Leaving Our Christian Ghettos

One of the great challenges of pastoring is to move beyond pastoring my church and into pastoring my community. The longer I am in ministry, the more fed up I am with “programs” we try and design to keep the machine we call “church” going. If we were out truly pastoring our communities, things might look different.

On this matter, I have no “great results.” My church isn’t large, but the area of influence for our ministry is quite a bit larger than the numbers that show up on Sunday morning. The key is to be a vital part of the community in which we live.

Decades ago our churches went through horrible changes. We kept the building in the city while the congregation moved to the suburbs. We became commuter churches. We didn’t want to “get involved.”

When I first came to our present church I got involved in my neighborhood board. It was incredibly active and I was kept busy. One Saturday morning we were out picking up extra trash with a trash truck. As I was talking to the guy I was working with, I discovered he had gone to a nearby church that had been affiliated with my denomination. His wife was “very religious,” so he went along to support her.

I asked why he didn’t stay at that church. He didn’t stay because the pastor lived in a suburb and drove into church. The pastor didn’t get involved with community projects. When he preached on activism, it had to do with national political issues, not the local issues that were deeply important to the people sitting in the pews. The man didn’t stay at the church because the pastor didn’t engage the community. Christ wasn’t relevant to where they were. Christ was about some national political issue.

There is no way I have all the right answers. What I have determined over the years, however, was I needed to pastor my community. I have served on neighborhood boards, planning committees, development committees, school board projects, and more. I am personal friends with many of the city’s decision makers and they know I am their number one cheerleader. I love my city and I want it moving forward.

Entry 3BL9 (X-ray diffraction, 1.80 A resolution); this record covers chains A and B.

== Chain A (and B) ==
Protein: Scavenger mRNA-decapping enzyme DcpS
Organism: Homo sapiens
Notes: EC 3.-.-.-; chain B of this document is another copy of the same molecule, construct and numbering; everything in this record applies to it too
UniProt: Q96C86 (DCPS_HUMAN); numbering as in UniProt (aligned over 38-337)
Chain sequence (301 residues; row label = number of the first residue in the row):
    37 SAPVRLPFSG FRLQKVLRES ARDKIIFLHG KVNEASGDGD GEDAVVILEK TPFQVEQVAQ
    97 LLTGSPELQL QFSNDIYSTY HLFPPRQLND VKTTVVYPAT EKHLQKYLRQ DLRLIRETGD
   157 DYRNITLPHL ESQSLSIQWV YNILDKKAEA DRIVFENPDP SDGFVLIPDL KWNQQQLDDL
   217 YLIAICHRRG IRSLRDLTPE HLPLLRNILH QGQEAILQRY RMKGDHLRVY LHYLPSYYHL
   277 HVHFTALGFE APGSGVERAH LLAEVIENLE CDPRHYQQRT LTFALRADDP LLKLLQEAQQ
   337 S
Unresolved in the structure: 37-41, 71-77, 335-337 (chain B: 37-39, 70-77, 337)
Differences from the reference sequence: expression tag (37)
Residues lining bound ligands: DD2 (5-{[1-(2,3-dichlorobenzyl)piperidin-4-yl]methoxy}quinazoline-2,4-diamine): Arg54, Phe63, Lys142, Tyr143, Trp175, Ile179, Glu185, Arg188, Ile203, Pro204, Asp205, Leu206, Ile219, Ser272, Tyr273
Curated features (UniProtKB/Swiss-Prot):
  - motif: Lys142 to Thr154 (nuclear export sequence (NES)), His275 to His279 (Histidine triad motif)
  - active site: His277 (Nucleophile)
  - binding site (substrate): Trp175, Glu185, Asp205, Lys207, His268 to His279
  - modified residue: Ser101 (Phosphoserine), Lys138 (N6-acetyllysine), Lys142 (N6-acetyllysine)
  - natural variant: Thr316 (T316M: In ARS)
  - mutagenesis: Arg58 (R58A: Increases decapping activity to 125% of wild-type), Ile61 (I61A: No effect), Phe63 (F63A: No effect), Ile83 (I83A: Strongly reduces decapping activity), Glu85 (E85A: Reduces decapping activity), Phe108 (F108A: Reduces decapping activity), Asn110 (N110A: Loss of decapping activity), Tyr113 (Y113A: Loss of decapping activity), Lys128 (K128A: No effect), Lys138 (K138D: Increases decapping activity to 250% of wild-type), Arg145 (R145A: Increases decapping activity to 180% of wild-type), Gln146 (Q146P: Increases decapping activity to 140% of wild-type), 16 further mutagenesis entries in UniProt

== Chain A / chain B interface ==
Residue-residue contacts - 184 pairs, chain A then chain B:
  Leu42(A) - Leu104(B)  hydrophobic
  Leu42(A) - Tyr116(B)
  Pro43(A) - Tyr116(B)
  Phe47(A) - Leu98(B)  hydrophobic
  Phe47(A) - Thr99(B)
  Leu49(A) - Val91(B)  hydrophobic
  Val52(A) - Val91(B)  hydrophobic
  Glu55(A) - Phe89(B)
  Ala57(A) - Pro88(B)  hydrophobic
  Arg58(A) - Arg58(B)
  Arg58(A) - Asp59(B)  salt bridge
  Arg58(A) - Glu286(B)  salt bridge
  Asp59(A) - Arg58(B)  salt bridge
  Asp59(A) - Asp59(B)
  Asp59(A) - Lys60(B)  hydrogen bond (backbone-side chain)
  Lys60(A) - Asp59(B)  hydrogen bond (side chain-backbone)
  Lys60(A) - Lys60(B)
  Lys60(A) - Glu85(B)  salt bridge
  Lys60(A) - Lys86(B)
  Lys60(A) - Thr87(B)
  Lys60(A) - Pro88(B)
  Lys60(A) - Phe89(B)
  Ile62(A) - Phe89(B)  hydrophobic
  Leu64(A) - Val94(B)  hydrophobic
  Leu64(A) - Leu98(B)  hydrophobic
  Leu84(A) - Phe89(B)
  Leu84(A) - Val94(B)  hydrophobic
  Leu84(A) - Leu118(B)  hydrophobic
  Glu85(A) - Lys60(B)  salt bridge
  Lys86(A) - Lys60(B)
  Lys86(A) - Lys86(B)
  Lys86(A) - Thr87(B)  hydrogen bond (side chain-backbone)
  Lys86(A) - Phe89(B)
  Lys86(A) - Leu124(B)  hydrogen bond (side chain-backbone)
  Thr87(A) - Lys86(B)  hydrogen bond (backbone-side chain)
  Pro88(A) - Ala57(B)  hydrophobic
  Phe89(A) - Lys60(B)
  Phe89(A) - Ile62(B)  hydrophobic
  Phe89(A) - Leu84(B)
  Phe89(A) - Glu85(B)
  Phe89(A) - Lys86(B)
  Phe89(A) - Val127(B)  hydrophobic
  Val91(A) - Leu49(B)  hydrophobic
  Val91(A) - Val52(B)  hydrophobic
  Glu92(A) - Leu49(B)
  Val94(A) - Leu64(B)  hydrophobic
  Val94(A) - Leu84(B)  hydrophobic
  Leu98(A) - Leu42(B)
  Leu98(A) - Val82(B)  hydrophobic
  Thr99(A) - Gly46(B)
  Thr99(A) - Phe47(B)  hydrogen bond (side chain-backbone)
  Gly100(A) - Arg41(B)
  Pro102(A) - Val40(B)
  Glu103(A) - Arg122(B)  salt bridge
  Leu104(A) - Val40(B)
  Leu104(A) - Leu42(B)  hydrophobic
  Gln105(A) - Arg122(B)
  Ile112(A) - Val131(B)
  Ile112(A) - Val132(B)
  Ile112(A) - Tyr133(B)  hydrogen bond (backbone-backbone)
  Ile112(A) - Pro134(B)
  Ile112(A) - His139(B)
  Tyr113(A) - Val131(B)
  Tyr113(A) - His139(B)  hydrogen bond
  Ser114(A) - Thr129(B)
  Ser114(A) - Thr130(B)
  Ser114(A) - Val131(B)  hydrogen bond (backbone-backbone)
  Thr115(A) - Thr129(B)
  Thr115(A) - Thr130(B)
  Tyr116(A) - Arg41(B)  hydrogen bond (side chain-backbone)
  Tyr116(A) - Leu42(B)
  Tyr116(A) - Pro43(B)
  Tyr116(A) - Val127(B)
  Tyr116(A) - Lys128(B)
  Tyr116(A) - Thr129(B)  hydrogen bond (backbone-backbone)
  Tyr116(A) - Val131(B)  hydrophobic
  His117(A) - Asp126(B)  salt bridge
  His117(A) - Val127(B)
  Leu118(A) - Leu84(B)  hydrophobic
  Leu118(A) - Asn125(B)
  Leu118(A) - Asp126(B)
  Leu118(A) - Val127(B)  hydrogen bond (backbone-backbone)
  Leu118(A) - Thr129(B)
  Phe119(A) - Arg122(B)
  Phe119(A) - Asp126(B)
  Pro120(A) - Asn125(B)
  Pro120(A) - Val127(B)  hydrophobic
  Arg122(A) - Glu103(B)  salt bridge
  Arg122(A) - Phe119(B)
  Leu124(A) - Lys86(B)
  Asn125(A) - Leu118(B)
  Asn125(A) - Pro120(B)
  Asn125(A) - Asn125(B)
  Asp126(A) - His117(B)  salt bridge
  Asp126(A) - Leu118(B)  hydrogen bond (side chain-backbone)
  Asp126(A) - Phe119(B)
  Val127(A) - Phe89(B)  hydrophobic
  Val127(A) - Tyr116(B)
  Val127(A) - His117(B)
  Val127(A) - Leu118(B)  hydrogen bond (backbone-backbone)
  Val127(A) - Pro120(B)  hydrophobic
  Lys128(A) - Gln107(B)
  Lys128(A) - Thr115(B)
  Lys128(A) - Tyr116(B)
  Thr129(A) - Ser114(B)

We need to be intentional about putting Christ in the middle of our community. Our ghettos are not only our denominations. Our ghettos can be our own churches. We go in, we stay for an hour or two, and we beat a path for home.

Missional isn’t about missions overseas alone. It is about bursting our Christian bubble and engaging the community in which we live.

3 thoughts on “Leaving Our Christian Ghettos

  1. Well put and ‘in your face” (as I call it), Pastor. One church I went to had above the doors before leaving the church the saying “you are now entering the mission field” . that said volumes. I have gone to churches that weren’t in my neighborhood (and then drive back to MY neighborhood) sort of the opposite you mentioned. I suppose I take what I learn there and bring it to my community. It really shouldn’t be this way in my eyes, and the more I went to further suburbs, I bummed out, since the feeling of community wasn’t with me. I am fortunate that I have found some churches right in my circle of neighborhood that I go to where it can be community mission field and I feel a part of that.

  2. …“programs” we try and design to keep the machine we call “church” going.

    Sometimes I think these “programs” are about just keeping people interested so they just go, have a reason to come to church. I’m kind of mixed on them. Over time I’ve preferred the people that come because they want to, not because they’re being entertained or to get politically worked up over the latest issue, conspiracy or fear over the latest end times scenario.

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